Qadhdhafi, Mumar al- (1943– )

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Mu˓mar al-Qadhdhafi was the most dominant Libyan leader in the second half of the twentieth century. His childhood and political ideology were influenced by his family's tribal values, anticolonial Islam, and Arab nationalism during the upheavals of the Egyptian revolution (1952) and the Algerian anticolonial revolution (1954–1965). As the sole leader of Libya since 1969, he has changed the socioeconomic and political structures of that nation. He created and led a self-declared revolutionary state governed by an organization of popular committees and congresses with a rich oil-based rentier economy.

Qadhdhafi was born in 1943 (other sources say he was born earlier) in a tent to a poor itinerant Bedouin family that belonged to the Qadhafa tribe. In 1965, Qadhdhafi and some of his friends entered the military academy and began to recruit other officers in his revolutionary organization, the Free Unionist Officers Movement.

Qadhdhafi's ideology stresses Arab nationalism, Islam, self-determination, social justice, and denounced the corruption of the old regime. He theorizes that historical change is caused by religion and nationalism. Qadhdhafi advocates opening the gates of ijtihad (free reason of Islamic law ) and hence accepts only the Qur˒an as the main basis of Islamic law. Such views place him on the side of reformist Islamic traditions. He was also anticommunist, which brought him international recognition from the Nixon administration in the United States. After consolidating his power and crushed the opposition in 1975, Qadhdhafi began to apply his ideas, which were presented in his Green Book (1976, 1980). He advocated what he called the Third Universal Theory, a third way between capitalism and Marxism based on the direct democracy of popular organization of congresses and committees.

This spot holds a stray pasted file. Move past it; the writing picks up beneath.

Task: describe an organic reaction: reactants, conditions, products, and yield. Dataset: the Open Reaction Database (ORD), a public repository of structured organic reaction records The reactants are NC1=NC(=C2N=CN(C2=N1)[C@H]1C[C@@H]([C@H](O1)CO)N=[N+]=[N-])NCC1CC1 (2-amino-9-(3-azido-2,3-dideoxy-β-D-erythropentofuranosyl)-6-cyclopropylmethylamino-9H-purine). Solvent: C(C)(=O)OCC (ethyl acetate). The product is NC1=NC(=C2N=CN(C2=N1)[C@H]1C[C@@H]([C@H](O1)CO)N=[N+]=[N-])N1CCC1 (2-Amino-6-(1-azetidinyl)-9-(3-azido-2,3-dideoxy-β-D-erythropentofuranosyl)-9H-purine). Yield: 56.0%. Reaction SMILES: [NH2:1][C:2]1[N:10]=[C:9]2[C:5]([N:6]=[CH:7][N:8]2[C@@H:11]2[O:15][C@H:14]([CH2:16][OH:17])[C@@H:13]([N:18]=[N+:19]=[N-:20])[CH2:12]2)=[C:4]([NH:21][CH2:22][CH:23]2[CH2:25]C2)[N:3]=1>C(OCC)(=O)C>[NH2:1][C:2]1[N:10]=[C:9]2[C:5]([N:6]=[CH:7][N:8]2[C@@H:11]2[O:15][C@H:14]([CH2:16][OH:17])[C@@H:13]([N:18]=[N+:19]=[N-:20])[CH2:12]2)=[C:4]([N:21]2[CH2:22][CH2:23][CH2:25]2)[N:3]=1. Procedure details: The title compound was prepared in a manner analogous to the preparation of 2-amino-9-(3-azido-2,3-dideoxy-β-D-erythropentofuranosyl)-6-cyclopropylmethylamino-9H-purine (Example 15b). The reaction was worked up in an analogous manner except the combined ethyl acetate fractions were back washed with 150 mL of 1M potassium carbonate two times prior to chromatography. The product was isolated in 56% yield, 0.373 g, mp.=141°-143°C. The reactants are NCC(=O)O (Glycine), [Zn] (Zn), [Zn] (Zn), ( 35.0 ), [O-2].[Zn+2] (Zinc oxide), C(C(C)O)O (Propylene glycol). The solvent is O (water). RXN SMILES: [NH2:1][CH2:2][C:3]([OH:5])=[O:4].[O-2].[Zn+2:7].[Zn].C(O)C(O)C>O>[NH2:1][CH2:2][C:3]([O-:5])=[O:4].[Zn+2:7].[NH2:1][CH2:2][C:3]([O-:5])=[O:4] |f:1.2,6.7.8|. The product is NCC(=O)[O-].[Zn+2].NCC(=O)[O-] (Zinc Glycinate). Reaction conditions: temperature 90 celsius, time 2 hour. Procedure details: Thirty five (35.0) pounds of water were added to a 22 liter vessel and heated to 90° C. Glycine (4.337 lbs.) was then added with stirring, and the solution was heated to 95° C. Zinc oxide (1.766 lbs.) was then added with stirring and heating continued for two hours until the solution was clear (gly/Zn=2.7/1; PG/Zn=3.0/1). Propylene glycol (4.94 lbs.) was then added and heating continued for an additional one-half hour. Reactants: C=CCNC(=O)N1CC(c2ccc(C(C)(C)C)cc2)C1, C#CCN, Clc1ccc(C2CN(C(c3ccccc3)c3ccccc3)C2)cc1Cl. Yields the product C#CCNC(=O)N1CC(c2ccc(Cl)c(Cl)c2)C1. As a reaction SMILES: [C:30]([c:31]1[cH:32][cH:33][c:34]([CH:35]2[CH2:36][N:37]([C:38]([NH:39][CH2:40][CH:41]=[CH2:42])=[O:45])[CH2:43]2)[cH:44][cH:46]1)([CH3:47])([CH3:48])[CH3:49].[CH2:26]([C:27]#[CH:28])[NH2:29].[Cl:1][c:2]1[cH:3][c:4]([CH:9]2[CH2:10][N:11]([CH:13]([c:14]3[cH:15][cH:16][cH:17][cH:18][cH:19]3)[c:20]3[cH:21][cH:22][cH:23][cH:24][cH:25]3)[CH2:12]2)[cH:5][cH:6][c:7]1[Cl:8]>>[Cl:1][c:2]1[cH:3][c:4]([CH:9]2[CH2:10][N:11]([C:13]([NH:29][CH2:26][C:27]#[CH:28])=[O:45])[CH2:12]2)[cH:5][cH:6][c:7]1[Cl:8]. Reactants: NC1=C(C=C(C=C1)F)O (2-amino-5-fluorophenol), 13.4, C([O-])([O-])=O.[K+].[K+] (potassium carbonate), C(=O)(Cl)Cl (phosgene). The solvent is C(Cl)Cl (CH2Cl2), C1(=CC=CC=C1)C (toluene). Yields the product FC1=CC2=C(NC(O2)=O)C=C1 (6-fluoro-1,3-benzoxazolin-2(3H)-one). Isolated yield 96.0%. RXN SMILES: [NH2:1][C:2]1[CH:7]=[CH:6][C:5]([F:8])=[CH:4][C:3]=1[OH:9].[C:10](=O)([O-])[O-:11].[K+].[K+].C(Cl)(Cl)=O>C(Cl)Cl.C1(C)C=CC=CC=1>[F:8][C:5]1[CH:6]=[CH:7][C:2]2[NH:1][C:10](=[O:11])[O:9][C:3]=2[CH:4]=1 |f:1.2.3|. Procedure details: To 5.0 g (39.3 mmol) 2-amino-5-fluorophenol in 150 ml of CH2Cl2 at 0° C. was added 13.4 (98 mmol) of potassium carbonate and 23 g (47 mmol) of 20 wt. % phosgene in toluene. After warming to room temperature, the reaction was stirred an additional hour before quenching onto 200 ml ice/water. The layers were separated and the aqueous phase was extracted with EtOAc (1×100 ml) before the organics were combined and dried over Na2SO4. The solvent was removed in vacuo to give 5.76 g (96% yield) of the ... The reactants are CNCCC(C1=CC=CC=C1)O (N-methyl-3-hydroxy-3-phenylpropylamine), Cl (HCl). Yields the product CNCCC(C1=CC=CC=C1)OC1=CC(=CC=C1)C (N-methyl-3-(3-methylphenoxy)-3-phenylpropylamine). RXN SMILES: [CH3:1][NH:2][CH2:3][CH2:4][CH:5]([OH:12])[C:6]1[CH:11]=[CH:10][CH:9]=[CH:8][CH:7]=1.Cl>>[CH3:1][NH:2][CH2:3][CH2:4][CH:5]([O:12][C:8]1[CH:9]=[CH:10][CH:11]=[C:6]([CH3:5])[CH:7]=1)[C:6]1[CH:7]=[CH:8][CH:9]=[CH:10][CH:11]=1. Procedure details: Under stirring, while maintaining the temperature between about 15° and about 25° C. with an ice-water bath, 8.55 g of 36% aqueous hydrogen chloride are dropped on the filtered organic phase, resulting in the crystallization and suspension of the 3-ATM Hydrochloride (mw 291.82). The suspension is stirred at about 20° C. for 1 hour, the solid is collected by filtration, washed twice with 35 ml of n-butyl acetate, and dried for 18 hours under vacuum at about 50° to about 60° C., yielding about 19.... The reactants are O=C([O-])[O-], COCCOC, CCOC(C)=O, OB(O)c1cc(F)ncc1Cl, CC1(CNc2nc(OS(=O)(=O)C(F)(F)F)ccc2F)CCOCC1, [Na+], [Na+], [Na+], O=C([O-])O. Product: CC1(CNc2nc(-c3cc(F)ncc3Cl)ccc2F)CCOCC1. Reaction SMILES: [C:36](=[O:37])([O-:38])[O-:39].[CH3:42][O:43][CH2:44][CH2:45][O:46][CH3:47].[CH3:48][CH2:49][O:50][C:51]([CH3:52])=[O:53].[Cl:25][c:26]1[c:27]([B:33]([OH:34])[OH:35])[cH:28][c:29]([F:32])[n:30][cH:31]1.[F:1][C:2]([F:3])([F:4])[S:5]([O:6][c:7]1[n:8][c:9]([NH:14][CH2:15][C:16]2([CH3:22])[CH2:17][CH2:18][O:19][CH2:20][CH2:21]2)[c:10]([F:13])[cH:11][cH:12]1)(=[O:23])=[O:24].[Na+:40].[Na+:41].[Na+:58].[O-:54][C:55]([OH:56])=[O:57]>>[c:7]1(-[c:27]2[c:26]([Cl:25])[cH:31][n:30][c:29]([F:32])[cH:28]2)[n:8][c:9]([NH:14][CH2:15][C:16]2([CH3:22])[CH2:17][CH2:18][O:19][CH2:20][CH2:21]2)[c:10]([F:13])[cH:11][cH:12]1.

Qadhdhafi's leadership of Libya during the first decade after 1969 brought many changes to ordinary Libyans such as providing free medical care, building the infrastructure of the country, and expanding education especially for Libyan women. However, secular and Islamic opposition were repressed. Since the early 1980s, the Libyan economy has grown more dependent on oil for its revenues than it was under the old regime, and agriculture continues to decline despite large and expensive projects. Despite these mixed legacies, the Libyan revolution under Qadhdhafi's leadership is a turning point in the making of modern Libya in the twentieth century.

See alsoModernization, Political: Authoritarianism and Democratization .


Ahmida, Ali Abdullatif. The Making of Modern Libya: StateFormation, Colonialization, and Resistance, 1830–1932. Albany: State University of New York Press, 1994.

Ayoub, Mahmoud M. Islam and the Third Universal Theory:The Religious Thought of Mu˓ammar al-Qadhdhafi. London: KPI Limited, 1987.

Ali Abdullatif Ahmida